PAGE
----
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The pig club

PUBLISHED: 08:11 28 March 2014 | UPDATED: 08:46 28 March 2014

Johanna McTiernan, her son Otso and Louis Betts have fun with the pigs

Johanna McTiernan, her son Otso and Louis Betts have fun with the pigs

More and more community groups are banding together to produce their own food. Here is a thriving group in west Yorkshire which shares the task of rearing pigs … and enjoying the meat. Marie-Claire Kidd reports

What do you do if you can’t find or afford good quality pork? According to a group of west Yorkshire residents, you simply raise it yourself. A co-operative of 12 families from Slaithwaite and surrounds have clubbed together to buy nine rare breed pigs, and are getting their hands dirty fattening them up.

“Everything we’ve got is begged, borrowed or stolen,” says the driver behind the pig club, Jo Lawrence, as she joins in making makeshift pig shelters. “We’ve rebuilt the gaps in the dry stone walls. We did a good job, considering none of us had done it before. We rewired the fence using what was there.

“Everybody brings different skills. We’ve got a carpenter, a joiner, a builder, a man with a van, people who work at the greengrocers and a smallholder. Between us we’re managing quite well.”

Jo, mum of three, soon to be four, and part time cleaner, convened the pig club to save money. “It got so that we couldn’t afford good pork, that’s if we could find it,” she says.

“We were at a point where we didn’t eat pork any more. The question was how could we afford it. The answer was to grow our own.”

The family already grows vegetables cooperatively on land they share with neighbours. “The next step was to keep animals. Cows are too big, chickens are too hands-on for eating, but pigs are hardy and relatively low-maintenance.
They seemed the perfect choice. And the old breeds are the hardiest.”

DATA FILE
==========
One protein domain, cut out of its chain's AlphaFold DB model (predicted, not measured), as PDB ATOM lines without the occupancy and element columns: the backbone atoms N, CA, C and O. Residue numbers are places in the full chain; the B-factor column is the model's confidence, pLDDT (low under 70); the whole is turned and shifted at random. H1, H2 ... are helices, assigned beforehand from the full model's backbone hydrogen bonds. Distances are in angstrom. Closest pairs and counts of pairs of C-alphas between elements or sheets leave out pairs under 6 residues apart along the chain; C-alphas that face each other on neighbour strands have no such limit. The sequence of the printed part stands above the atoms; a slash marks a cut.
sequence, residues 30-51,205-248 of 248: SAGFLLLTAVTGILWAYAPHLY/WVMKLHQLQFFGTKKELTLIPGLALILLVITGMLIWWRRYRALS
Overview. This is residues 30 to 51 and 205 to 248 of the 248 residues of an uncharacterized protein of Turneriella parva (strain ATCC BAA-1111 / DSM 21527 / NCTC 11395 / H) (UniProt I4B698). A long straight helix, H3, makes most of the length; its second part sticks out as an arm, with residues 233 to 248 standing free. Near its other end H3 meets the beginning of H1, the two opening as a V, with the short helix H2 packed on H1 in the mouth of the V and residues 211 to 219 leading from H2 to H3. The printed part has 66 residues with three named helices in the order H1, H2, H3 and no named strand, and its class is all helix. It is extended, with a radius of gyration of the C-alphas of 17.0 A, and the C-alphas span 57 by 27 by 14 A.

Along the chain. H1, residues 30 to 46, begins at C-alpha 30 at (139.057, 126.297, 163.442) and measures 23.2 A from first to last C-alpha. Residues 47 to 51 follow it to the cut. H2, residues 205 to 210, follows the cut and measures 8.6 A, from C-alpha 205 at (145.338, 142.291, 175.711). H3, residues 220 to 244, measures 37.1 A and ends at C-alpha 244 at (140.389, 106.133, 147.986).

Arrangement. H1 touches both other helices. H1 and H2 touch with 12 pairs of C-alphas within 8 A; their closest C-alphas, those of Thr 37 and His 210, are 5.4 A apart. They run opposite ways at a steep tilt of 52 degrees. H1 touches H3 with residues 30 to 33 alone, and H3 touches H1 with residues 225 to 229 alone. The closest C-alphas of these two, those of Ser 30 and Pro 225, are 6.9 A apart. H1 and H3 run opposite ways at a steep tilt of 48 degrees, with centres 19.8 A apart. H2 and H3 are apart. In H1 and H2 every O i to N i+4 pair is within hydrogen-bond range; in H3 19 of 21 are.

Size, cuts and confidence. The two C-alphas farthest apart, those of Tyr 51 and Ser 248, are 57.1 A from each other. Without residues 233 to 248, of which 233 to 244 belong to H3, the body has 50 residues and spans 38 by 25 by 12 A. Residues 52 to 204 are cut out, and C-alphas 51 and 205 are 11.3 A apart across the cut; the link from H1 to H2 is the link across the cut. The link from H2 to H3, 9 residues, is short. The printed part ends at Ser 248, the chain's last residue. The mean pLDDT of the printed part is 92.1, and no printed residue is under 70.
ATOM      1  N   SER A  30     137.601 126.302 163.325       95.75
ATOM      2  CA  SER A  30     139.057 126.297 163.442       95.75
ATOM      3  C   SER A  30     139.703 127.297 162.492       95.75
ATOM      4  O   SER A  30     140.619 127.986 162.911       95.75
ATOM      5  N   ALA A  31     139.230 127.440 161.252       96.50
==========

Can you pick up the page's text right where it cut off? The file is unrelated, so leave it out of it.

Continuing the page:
These pigs need to be hardy. They live at over 1,000ftabove sea level, on a windy hillside above  Slaithwaite, in the tiny hamlet of Cop Hill. Smallholder Duncan Walpole offered an acre of land through the local transition network, Marsden and Slaithwaite Transition Towns (MASTT), of which he is an active member.

He says: “The land is provided for free, though, before we put pigs on it we needed to tidy a few fences and walls so the co-op helped there. Everyone brings their time and specialities to the project; mine is land and keeping an eye on the stock.

“I like the idea of community agriculture. I seized this chance to make a difference here locally. It’s fun working with like-minded people, especially with pigs, because they can be labour intensive.”

Duncan is keen that the club will expand next year. “We can have half as many again on this field,” he says. “If need be, we can rent a neighbouring field.

So far, the pigs have cost about £1,000. The club spent £450 on four Gloucester Old Spots, four Saddlebacks and a Tamworth, all crossed with wild boars. “At the moment, we’re keeping it simple, we’re not breeding them,” says Jo.

They had to look hard to find rare breed pigs for sale. Eventually they discovered Old Glossop Farm Produce in Glossop, Derbyshire.

“We got seven pigs, aged 10 weeks. Then another two people joined the club so we had to go back for another two,” says Duncan. “It takes pigs a week to settle down. During that time they’ll accept new pigs into the herd. Any more than a week and they’ll kill them.”